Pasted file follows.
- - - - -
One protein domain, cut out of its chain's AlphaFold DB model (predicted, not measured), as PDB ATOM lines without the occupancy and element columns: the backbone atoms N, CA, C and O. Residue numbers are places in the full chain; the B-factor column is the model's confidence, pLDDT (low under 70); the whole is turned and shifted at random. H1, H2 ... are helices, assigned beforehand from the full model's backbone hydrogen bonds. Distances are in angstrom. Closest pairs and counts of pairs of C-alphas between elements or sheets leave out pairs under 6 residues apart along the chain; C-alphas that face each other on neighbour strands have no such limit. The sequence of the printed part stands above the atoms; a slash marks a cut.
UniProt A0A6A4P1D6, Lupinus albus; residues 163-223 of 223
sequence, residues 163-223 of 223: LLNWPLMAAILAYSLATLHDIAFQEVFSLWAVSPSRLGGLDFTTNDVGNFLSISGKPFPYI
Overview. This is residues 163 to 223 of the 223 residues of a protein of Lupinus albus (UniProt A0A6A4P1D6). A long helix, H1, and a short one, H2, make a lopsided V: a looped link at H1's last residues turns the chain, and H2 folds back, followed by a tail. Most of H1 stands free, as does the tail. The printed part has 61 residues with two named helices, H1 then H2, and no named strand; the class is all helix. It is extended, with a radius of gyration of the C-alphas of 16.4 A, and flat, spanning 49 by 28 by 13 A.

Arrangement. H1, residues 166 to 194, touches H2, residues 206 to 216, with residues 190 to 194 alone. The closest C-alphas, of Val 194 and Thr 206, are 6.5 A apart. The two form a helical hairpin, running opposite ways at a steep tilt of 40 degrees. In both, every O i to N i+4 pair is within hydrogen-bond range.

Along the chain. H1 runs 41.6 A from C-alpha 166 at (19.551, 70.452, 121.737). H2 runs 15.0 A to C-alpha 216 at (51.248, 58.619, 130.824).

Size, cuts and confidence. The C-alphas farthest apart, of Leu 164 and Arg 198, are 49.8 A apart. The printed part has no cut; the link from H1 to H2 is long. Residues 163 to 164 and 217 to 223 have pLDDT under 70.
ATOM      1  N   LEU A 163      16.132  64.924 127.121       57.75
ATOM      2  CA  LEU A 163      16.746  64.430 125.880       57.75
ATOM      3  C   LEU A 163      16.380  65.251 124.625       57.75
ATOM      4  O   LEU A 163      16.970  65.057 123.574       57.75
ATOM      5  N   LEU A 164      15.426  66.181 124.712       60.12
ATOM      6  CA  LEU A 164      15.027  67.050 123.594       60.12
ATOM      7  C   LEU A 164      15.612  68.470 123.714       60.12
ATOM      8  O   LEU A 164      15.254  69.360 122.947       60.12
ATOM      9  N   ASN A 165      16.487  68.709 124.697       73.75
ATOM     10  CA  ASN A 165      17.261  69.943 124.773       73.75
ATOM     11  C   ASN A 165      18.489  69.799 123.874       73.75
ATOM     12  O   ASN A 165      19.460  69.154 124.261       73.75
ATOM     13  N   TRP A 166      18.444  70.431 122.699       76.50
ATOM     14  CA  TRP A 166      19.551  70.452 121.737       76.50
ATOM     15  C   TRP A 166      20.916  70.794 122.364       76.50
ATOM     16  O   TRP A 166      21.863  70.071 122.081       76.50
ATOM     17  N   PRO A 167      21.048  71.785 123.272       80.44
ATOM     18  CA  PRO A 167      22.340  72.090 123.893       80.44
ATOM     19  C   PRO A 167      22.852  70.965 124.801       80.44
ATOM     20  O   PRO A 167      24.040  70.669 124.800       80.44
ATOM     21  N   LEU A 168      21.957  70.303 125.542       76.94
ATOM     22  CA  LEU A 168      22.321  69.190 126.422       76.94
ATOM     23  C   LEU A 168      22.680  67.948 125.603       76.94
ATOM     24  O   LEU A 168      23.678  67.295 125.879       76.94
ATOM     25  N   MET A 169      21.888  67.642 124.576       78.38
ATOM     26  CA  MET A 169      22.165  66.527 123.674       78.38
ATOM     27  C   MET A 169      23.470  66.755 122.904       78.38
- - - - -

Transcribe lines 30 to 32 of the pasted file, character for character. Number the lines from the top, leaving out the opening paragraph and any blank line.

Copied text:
ATOM     24  O   LEU A 168      23.678  67.295 125.879       76.94
ATOM     25  N   MET A 169      21.888  67.642 124.576       78.38
ATOM     26  CA  MET A 169      22.165  66.527 123.674       78.38